Learn the benefits of Modern American Manners

Fred Mayo at the table (photo by Michael Gold)

Table manners: Time was, they told the tale. They were the measure of a man or woman who wanted to impress someone else, who wanted to make a statement without saying a word, wanted a job or a promotion. It wasn’t a matter for discussion or debate. Manners were what you grew up learning and practicing. They were an essential component of being an adult.

For reasons that aren’t difficult to fathom, manners – at least the hard-and-fast rules of etiquette championed by Emily Post and her disciples – have been in eclipse for some time. Blame whomever or whatever you choose; you know it’s true.

But that eclipse is passing, according to Fred Mayo. The need for manners has never been more acute. If you think of manners not as a set of rules, but simply as a way of behaving toward others, you need only spend five minutes on the internet to recognize its necessity. You’ll see a lot of online rants about the lack of civility and patience and attention and care. But while others rant, Mayo has done something about it. He has written, together with photographer Michael Gold, Modern American Manners: Dining Etiquette for Hosts and Guests: a book not of rules, but of examples, good and bad; a guidebook, if you will, that illustrates the need for and ultimate rewards of good table manners.


No one who knows Mayo could confuse him with the stereotypical image of the prim, rule-spewing Miss Thistlebottoms whom the word “manners” may conjure. Mayo has an extensive academic background. He’s a retired clinical professor of Hospitality and Tourism at New York University. If he resembles any sort of a certain breed, it’s that of the bon vivant, the guy who enjoys a good time, who is both consumer and skilled provider of such.

To Mayo, manners are a gate that, once opened, can lead to all the things that previous generations expected manners to deliver. But more important than a job or a promotion, Mayo sees manners as a path to nothing less than fun.

The book was written, he said, primarily with students entering the workplace in mind, but also with an eye toward people from all walks of life who want or need to know how to conduct themselves in restaurants, at dinner parties, even on dates. The book covers a wide range of expectable conditions and situations, from a variety of viewpoints, be you a guest or a host.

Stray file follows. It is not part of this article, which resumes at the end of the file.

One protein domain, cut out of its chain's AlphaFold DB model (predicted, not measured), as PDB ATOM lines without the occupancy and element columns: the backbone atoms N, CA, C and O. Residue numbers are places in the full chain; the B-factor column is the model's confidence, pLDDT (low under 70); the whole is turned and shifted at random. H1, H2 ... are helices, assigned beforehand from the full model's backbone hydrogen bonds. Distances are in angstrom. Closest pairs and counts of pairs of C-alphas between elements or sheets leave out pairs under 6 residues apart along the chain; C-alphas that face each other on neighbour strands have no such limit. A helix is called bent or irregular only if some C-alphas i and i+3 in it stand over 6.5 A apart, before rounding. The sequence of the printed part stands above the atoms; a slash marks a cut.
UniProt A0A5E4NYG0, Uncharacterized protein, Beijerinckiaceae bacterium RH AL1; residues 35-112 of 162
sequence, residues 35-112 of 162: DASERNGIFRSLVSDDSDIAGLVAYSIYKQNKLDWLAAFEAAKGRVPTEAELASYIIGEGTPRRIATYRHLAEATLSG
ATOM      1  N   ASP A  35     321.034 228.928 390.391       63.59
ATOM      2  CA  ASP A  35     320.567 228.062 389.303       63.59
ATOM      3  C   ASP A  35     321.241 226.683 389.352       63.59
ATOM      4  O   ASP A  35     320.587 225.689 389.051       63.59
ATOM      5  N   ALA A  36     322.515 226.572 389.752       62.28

Though Mayo suggests, as any author would, that the book be read from start to finish, it’s constructed so that, when a particular need or question arises, you can flip through it and use it as a guidebook. It can also fulfill its aim of being fun by being opened at random.

For example: My eye was caught by an early chapter titled “Conduct Becoming a Guest.” Since I’m much more likely to be a guest than the host of a dinner party, I was drawn there, and was tickled to find some (illustrated) examples of poor manners, offered herewith as a free public service:

Do not chew food with your mouth open.

Do not blow your nose at the dinner table, and certainly not into the dinner napkin.

Do not slurp your soup.

Nothing revolutionary there, you say. But further on in the chapter, there’s an aspect of dinner partying that everyone fears but no one has written about, until now: what to do in “awkward situations.” Mayo lists and deals with burping, sneezing, leaving the table to take a call and passing gas.

It may surprise you, as it did me, to be reminded that burping at the table is acceptable behavior in the Middle East and Asia. Anywhere else, you’re best advised to stifle it as best you can.

Further on, the chapter on business settings includes a list of foods to avoid ordering at business events. These include any food that requires using your hands instead of a knife and fork (away, artichokes! farewell, chicken wings! take a hike, Mister Mussel!) Also, watch out for French onion soup, ribs and oversize sandwiches. If you need any explanation for those suggestions, you definitely need this book.

It may go without saying, but I’ll say it nonetheless: No book that Fred Mayo writes can be dull or predictable. Encompassing and surprising, yes; entertaining and informative, you bet. But dull? Easy to put down? Nope. Where’s the fun in that?

Fred Mayo and Michael Gold will give a book talk, explain how the book was written and what it’s all about at the Gardiner Library on Sunday, April 2 at 2:30 p.m. There will also be a book launch, book talk and book-signing at Garvan’s Gastropub pavilion in New Paltz on Thursday, April 13 from 7 to 9 p.m. RSVP is necessary to mayoconsulting@aol.com.